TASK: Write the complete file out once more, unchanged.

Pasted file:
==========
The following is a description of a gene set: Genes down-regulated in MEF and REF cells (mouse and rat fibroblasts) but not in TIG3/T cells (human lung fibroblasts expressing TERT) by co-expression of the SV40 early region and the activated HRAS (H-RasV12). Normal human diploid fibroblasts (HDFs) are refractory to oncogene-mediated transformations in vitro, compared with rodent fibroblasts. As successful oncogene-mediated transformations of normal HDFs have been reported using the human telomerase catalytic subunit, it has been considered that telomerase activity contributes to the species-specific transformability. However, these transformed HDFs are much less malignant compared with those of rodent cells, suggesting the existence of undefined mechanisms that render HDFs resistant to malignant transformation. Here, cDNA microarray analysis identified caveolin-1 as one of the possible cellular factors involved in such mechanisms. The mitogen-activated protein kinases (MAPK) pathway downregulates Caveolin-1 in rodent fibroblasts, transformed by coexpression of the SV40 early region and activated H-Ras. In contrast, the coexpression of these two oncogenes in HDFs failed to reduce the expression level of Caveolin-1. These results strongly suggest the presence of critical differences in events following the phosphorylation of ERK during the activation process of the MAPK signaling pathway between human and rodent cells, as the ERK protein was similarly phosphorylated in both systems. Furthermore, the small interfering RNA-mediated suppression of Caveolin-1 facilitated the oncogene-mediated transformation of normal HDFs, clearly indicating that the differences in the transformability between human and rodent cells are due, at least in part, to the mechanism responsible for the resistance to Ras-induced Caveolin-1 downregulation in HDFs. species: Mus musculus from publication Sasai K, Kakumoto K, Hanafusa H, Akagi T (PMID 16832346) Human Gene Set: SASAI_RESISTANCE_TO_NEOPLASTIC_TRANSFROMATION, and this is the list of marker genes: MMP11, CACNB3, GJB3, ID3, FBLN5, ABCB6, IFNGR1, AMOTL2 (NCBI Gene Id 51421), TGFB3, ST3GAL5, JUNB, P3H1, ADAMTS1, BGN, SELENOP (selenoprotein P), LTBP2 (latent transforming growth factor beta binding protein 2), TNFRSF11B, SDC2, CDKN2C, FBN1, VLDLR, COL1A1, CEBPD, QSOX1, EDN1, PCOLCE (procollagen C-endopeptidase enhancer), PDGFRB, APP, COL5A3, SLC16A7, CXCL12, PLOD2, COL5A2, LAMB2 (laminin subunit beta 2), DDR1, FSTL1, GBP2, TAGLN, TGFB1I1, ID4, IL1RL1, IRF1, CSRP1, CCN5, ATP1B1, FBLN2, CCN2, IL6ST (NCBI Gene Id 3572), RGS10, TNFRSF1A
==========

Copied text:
The following is a description of a gene set: Genes down-regulated in MEF and REF cells (mouse and rat fibroblasts) but not in TIG3/T cells (human lung fibroblasts expressing TERT) by co-expression of the SV40 early region and the activated HRAS (H-RasV12). Normal human diploid fibroblasts (HDFs) are refractory to oncogene-mediated transformations in vitro, compared with rodent fibroblasts. As successful oncogene-mediated transformations of normal HDFs have been reported using the human telomerase catalytic subunit, it has been considered that telomerase activity contributes to the species-specific transformability. However, these transformed HDFs are much less malignant compared with those of rodent cells, suggesting the existence of undefined mechanisms that render HDFs resistant to malignant transformation. Here, cDNA microarray analysis identified caveolin-1 as one of the possible cellular factors involved in such mechanisms. The mitogen-activated protein kinases (MAPK) pathway downregulates Caveolin-1 in rodent fibroblasts, transformed by coexpression of the SV40 early region and activated H-Ras. In contrast, the coexpression of these two oncogenes in HDFs failed to reduce the expression level of Caveolin-1. These results strongly suggest the presence of critical differences in events following the phosphorylation of ERK during the activation process of the MAPK signaling pathway between human and rodent cells, as the ERK protein was similarly phosphorylated in both systems. Furthermore, the small interfering RNA-mediated suppression of Caveolin-1 facilitated the oncogene-mediated transformation of normal HDFs, clearly indicating that the differences in the transformability between human and rodent cells are due, at least in part, to the mechanism responsible for the resistance to Ras-induced Caveolin-1 downregulation in HDFs. species: Mus musculus from publication Sasai K, Kakumoto K, Hanafusa H, Akagi T (PMID 16832346) Human Gene Set: SASAI_RESISTANCE_TO_NEOPLASTIC_TRANSFROMATION, and this is the list of marker genes: MMP11, CACNB3, GJB3, ID3, FBLN5, ABCB6, IFNGR1, AMOTL2 (NCBI Gene Id 51421), TGFB3, ST3GAL5, JUNB, P3H1, ADAMTS1, BGN, SELENOP (selenoprotein P), LTBP2 (latent transforming growth factor beta binding protein 2), TNFRSF11B, SDC2, CDKN2C, FBN1, VLDLR, COL1A1, CEBPD, QSOX1, EDN1, PCOLCE (procollagen C-endopeptidase enhancer), PDGFRB, APP, COL5A3, SLC16A7, CXCL12, PLOD2, COL5A2, LAMB2 (laminin subunit beta 2), DDR1, FSTL1, GBP2, TAGLN, TGFB1I1, ID4, IL1RL1, IRF1, CSRP1, CCN5, ATP1B1, FBLN2, CCN2, IL6ST (NCBI Gene Id 3572), RGS10, TNFRSF1A